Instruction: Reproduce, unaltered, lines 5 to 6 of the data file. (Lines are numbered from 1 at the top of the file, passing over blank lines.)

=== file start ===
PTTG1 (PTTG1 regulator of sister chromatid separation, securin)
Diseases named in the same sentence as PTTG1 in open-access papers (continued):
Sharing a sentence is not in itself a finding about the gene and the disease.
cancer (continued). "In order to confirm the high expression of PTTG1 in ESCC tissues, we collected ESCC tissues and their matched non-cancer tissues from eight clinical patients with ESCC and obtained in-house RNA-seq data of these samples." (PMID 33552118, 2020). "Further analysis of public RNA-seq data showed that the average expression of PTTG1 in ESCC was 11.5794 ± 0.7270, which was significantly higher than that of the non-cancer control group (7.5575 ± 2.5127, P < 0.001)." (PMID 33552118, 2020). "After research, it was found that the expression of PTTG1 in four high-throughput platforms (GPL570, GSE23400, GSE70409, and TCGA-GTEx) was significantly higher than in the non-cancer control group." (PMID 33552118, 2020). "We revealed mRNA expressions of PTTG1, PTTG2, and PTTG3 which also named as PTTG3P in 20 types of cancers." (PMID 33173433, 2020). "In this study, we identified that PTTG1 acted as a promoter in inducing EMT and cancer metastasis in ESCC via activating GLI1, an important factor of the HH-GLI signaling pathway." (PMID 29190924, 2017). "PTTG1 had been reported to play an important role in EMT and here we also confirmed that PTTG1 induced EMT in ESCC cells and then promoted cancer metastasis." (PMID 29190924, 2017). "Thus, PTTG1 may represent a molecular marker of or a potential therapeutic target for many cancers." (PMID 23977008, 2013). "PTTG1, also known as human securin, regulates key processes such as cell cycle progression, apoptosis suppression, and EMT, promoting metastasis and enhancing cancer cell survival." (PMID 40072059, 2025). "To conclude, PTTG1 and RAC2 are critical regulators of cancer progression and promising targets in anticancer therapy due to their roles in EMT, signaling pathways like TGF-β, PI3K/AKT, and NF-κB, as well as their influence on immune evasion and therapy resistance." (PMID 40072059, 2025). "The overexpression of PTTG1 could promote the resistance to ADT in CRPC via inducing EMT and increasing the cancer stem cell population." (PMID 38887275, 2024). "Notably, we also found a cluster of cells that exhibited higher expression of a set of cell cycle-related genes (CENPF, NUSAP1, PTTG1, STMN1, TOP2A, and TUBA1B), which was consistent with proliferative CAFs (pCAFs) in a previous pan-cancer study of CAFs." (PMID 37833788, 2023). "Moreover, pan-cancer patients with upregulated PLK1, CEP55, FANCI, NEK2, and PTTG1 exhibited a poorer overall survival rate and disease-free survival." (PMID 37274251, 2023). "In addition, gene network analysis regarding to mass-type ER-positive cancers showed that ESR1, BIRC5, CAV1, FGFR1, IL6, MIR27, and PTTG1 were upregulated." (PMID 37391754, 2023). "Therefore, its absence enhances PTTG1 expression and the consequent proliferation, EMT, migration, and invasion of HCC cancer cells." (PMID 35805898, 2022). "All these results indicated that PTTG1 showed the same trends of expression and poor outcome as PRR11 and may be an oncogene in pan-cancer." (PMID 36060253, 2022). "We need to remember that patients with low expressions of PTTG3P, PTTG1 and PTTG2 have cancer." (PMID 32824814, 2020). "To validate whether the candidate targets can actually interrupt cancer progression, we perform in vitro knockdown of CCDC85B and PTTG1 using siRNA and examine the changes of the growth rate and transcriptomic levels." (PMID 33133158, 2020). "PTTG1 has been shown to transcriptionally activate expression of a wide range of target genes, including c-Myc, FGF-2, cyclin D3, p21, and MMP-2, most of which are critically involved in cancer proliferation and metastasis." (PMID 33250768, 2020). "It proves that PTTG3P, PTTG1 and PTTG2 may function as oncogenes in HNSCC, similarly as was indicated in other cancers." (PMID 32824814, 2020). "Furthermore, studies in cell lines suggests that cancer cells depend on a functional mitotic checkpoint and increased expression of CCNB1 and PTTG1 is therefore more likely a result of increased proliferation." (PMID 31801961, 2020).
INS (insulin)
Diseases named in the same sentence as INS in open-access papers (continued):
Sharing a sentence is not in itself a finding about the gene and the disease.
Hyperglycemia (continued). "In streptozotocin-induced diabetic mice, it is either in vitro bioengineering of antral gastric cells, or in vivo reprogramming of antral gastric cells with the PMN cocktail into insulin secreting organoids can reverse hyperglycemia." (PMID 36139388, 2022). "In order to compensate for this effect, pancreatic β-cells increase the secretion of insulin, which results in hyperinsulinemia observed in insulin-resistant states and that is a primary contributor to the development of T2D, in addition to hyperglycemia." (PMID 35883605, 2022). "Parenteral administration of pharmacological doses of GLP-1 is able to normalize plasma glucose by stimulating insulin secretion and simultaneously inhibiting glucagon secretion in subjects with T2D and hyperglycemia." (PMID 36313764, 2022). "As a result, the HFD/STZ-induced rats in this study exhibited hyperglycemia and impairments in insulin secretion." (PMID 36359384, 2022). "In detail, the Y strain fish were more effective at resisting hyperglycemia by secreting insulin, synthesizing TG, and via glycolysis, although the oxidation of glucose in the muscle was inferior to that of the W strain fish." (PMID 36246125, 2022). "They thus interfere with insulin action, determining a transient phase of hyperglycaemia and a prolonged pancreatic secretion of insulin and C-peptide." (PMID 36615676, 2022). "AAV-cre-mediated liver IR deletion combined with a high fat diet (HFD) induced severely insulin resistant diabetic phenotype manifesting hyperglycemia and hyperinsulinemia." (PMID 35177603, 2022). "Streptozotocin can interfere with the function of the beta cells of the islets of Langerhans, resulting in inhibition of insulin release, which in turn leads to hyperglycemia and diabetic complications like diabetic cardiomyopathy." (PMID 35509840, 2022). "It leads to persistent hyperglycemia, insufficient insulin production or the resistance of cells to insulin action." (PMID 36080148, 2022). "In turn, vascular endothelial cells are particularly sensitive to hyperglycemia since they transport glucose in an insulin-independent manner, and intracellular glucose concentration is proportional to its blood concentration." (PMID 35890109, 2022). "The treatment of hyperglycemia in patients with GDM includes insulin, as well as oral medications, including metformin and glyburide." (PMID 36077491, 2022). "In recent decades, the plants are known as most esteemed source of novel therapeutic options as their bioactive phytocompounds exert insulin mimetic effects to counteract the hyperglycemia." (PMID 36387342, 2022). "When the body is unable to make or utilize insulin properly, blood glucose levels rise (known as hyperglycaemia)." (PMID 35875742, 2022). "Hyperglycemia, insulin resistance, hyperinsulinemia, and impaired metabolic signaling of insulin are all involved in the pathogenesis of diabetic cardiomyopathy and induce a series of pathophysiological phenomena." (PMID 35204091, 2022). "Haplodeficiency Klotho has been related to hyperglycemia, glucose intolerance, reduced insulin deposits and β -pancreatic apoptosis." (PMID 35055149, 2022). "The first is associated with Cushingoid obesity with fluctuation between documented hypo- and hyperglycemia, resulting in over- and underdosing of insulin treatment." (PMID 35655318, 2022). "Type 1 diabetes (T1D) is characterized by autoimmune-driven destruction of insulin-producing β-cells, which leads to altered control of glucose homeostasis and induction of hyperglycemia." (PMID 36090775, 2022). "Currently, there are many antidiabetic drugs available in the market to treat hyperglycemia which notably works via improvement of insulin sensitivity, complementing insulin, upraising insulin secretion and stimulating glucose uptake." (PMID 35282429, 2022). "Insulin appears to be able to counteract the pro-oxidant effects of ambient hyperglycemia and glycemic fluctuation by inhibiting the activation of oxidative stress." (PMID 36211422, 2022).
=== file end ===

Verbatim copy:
INS (insulin)
Diseases named in the same sentence as INS in open-access papers (continued):